I have a dilemma.  Back when I only had one child, she was easily the smartest kid in the universe, which naturally made me the best parent in the universe.

But then I had other kids.  And they can’t all be the smartest kid in the universe.  Also, I’m not allowed to keep telling my oldest that she’s the smartest kid in the universe, now that the others are old enough to communicate and build resentments.  Nobody wants to be the sibling of the smartest kid in the universe.

Besides, I began to have this sneaking suspicion that my firstborn might not actually be the smartest kid in the universe.  Definitely top ten, but I noticed that other kids were better than her at certain things.   Obviously this was a huge blow to my self esteem.  But I also began to realize that it wasn’t exactly healthy to my daughter to be told she was the best before she had actually put in any work.

It turns out that she started to develop a peculiar habit: there were certain areas where she was naturally gifted, and in these areas she went all in.  But in most areas of life, humans don’t come out of the womb already talented.  And if she wasn’t always perfect at something, she avoided even trying it.  I later learned that this is a classic example of what educators call a “fixed mindset”.

You see, as parents we love our kids and want to build them up.  But we often build them up in ways that can ultimately paralyze them.  When we tell a kid “you’re really smart” or “you’re really pretty” or “you’re so athletic”, we are describing things that they really don’t control.  It might work well in our homes or in the early years of school, but at some point they come up against people that are smarter, prettier, or more athletic than them and they often shrink.  The thought can be, “that person is just more naturally talented than me, how can I compete?”

I want to share with you one area you can start complimenting your children that can help them get smarter, prettier, more athletic, and (believe it or not) more spiritually mature:

Compliment their work ethic.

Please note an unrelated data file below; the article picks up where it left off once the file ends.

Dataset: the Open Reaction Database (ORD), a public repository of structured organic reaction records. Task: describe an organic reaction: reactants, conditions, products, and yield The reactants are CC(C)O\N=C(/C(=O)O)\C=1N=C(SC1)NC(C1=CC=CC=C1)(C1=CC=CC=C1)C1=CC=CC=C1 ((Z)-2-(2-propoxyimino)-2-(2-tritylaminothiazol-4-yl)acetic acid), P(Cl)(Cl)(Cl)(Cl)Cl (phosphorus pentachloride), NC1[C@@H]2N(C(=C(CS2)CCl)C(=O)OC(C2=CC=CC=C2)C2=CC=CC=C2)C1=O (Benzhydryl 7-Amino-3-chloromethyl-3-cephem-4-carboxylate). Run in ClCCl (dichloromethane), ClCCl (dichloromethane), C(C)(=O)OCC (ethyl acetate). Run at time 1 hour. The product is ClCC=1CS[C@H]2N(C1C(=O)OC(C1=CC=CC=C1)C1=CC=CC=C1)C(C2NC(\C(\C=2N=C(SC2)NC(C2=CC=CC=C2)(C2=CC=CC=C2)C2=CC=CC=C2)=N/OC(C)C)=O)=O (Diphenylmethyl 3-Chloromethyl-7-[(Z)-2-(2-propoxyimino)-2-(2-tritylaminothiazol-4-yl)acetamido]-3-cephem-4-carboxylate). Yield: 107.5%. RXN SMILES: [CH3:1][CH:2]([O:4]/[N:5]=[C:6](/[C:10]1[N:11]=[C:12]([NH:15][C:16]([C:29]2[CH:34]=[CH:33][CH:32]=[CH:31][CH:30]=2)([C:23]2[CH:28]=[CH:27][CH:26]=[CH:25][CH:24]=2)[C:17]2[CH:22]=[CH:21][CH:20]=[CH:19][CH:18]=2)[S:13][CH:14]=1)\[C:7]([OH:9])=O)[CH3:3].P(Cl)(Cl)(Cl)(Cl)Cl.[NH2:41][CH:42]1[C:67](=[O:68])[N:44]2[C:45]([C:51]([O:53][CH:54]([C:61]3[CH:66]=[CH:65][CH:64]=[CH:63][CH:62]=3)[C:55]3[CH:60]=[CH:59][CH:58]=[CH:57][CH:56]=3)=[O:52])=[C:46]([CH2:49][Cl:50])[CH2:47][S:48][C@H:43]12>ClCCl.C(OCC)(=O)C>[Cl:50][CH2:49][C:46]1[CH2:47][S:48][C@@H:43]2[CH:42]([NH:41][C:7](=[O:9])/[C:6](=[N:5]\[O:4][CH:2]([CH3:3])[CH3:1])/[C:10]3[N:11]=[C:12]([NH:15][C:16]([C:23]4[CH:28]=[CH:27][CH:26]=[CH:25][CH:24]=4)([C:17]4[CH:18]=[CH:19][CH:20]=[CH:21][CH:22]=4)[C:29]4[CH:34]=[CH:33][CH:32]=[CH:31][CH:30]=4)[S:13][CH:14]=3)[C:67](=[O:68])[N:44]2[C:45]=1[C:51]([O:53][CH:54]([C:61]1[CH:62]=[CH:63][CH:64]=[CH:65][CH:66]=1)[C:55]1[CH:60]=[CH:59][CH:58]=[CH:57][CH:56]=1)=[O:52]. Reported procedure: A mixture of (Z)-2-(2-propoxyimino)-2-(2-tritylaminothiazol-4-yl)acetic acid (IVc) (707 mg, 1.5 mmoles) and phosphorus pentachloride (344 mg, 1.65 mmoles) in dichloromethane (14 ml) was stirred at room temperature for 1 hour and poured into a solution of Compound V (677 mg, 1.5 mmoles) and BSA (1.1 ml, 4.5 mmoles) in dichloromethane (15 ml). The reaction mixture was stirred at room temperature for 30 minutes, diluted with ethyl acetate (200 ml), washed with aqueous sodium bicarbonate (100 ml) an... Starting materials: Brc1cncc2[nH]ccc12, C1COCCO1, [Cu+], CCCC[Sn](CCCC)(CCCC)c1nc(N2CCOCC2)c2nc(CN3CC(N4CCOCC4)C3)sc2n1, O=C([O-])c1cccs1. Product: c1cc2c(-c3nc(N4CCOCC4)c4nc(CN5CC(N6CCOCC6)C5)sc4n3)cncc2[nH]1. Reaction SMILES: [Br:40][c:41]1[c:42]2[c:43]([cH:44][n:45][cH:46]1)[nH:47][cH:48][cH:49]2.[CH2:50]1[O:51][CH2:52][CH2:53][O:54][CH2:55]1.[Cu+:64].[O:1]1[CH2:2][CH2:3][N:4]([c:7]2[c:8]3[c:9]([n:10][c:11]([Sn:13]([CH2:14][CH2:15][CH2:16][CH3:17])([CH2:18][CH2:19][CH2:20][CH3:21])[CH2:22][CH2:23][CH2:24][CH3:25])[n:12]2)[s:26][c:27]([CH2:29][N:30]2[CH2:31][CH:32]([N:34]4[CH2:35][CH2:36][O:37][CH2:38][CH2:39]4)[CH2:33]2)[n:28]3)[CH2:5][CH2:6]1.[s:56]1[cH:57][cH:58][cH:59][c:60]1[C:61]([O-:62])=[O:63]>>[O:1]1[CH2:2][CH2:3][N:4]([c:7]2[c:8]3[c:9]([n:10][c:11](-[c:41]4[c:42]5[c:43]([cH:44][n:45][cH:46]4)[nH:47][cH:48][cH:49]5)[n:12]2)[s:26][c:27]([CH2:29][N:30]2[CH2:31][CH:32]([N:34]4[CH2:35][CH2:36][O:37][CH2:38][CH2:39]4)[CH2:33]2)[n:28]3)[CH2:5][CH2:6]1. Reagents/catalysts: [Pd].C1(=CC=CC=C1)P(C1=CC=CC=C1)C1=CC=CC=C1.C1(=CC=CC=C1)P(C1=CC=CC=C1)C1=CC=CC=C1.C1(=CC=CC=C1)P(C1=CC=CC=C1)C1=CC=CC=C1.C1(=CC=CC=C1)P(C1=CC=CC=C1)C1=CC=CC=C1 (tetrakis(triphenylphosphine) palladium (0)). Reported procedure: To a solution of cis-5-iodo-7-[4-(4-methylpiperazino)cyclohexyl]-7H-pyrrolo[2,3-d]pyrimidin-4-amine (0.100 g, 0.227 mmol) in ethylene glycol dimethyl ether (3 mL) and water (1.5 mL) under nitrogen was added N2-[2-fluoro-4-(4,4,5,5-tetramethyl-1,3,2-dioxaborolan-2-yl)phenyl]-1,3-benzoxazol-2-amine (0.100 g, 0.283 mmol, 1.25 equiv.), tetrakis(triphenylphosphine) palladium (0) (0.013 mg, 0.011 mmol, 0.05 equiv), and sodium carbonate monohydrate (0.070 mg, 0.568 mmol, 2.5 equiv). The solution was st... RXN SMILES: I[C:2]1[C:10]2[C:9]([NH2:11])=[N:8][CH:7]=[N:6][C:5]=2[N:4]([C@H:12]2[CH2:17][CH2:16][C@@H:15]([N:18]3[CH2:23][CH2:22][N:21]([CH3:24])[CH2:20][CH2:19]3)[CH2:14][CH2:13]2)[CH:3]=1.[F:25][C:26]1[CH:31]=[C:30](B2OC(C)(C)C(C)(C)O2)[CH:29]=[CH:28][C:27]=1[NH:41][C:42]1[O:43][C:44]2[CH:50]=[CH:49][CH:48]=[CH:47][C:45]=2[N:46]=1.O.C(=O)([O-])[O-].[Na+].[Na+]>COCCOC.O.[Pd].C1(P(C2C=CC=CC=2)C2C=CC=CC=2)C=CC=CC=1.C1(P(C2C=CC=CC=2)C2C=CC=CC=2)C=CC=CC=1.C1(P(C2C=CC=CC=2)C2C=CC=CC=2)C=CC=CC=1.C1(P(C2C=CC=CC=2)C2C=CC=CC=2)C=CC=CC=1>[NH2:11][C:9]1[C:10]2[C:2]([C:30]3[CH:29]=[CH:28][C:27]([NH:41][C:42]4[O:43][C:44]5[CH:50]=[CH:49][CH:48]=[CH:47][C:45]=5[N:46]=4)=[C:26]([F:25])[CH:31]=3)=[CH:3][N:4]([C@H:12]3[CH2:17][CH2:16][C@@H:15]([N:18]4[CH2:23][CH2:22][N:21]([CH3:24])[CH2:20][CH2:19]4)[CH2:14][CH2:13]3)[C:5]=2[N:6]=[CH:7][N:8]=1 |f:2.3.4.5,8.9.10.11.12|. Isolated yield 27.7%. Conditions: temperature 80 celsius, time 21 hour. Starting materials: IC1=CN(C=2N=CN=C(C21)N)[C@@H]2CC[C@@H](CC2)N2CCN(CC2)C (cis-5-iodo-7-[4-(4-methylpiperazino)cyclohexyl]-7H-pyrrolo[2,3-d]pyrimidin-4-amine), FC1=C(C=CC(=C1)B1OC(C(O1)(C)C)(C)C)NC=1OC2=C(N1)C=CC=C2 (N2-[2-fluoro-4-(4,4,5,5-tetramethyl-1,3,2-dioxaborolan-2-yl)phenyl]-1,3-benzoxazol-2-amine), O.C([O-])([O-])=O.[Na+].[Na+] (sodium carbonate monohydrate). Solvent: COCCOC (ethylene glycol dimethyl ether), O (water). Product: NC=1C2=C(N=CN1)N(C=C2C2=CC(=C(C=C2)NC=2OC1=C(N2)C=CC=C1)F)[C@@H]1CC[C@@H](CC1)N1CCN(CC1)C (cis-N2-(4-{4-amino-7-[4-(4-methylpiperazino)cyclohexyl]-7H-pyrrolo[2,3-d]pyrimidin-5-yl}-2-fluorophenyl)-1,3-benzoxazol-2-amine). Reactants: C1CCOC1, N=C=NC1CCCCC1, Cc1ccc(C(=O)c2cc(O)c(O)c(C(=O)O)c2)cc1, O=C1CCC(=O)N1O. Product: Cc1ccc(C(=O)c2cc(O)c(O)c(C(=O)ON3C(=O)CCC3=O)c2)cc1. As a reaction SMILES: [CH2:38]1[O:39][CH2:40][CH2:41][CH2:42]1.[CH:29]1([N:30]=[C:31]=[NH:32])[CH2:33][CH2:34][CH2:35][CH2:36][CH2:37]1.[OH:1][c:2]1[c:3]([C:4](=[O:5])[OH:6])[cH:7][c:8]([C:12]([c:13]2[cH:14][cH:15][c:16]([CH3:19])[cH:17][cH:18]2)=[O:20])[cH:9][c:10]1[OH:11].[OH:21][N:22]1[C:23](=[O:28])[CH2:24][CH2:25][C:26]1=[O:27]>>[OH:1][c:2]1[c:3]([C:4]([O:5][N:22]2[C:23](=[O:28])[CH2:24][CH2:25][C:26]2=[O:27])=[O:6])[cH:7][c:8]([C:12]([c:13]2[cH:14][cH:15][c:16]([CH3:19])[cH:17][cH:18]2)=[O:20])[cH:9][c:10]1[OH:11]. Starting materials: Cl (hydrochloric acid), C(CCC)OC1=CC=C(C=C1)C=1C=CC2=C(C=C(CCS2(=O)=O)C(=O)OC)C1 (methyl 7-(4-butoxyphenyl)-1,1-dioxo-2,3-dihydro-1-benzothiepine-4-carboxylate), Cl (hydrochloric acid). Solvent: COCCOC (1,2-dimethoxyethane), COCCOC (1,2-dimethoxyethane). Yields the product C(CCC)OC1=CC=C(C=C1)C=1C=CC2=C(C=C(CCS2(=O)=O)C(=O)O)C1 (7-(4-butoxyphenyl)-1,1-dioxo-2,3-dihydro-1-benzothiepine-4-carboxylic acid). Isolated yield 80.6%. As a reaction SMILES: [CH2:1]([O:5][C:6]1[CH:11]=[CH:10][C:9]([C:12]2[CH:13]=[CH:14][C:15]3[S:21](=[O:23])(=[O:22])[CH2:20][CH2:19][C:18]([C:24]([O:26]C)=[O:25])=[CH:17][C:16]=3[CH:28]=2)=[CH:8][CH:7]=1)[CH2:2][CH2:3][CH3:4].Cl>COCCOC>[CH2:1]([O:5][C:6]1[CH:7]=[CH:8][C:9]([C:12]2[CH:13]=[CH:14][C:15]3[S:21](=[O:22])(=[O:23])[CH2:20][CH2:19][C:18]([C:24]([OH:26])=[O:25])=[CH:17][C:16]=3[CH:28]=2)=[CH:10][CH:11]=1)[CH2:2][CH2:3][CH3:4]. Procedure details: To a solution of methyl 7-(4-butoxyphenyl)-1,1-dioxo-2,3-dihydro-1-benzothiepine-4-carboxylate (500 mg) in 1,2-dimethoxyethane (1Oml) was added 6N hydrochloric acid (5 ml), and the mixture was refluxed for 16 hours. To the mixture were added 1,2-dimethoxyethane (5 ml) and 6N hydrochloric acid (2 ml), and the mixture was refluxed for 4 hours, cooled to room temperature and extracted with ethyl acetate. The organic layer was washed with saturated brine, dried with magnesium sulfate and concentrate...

We are all born with a certain amount of brains, brawn, and resources.  But these things are not as finite as we often think.  A kid (or adult) can come upon a task that they are not good at, but if they have a strong sense of confidence in their work ethic, they will rise to the challenge.  We need to build into them the knowlege that if they work hard, they’re not stuck.  Remember those smart educators I referenced?  They call this attitude a “growth mindset”.  In a growth mindset, I may not be there, but I’m on my way.

How do we help enable a growth mindset and strong work ethic?  Try this:  instead of simply complimenting the results, congratulate them on the process.

Instead of “wow, you got straight A’s, you’re so smart!” try “wow, you got straight A’s, I’m so proud of you for working and studying hard!”

Instead of “you’re such a great athlete” try “I can tell you’ve been practicing really hard, your skills are really growing!”

Instead of “you’re so beautiful” try “I am so proud of the way you take care of your body but don’t feel the need to advertise your assets to the world”.

You can even try “I am so proud of the way your character is growing, I see you’re working hard to make the right choices and spend time with Jesus”.

I still tell my kids they are strong, smart, and good looking all of the time.  I also want them to know they don’t earn my love or their salvation.  But I’m learning to invest in their confidence to get over brick walls.

It’s time to start enabling our kids.  In a good way.

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